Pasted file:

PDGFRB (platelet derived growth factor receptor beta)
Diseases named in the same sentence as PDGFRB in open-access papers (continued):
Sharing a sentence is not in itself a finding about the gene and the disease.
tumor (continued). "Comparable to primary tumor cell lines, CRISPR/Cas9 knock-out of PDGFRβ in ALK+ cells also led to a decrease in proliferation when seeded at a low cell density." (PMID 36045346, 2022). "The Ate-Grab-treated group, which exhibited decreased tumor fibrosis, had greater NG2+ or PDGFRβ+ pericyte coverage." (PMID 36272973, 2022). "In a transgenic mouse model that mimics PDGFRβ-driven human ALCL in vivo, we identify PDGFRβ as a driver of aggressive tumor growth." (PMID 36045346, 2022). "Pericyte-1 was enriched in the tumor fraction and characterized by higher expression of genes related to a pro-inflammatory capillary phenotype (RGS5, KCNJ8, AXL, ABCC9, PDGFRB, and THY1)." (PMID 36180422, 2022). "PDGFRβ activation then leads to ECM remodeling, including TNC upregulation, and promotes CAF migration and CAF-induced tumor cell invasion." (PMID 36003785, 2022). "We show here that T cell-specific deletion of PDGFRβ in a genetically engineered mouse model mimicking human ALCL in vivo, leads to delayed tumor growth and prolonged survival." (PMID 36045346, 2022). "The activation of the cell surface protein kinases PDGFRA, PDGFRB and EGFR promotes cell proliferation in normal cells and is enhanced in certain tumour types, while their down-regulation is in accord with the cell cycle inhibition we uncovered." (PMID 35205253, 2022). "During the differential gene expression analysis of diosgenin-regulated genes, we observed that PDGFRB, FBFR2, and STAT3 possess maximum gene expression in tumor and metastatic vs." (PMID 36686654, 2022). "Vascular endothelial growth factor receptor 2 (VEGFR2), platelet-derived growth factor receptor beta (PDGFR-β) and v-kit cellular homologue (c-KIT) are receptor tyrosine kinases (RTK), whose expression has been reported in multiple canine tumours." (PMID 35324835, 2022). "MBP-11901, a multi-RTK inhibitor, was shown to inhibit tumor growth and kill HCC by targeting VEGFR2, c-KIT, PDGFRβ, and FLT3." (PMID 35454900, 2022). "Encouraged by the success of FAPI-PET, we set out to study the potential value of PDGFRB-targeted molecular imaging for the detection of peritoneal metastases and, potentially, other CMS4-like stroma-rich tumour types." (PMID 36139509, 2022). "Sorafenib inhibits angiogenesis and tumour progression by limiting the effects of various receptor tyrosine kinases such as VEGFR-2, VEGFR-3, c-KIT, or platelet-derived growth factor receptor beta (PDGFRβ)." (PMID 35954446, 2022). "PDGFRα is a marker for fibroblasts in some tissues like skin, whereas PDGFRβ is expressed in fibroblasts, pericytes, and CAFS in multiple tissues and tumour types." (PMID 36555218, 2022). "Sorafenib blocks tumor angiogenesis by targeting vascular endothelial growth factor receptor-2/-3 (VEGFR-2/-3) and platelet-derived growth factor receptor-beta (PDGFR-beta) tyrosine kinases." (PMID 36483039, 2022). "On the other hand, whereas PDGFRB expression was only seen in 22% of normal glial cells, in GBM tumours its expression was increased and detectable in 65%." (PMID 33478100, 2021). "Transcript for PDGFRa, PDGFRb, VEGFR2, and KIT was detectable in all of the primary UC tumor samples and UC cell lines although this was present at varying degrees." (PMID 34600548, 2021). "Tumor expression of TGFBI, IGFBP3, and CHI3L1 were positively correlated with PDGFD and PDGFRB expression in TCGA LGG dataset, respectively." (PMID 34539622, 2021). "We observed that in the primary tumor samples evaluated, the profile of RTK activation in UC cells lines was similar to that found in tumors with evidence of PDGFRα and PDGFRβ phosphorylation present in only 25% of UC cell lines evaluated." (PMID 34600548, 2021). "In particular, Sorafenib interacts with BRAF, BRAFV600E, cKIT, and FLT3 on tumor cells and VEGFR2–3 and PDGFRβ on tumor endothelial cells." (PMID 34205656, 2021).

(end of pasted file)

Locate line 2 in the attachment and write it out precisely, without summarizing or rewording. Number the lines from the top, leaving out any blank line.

Diseases named in the same sentence as PDGFRB in open-access papers (continued):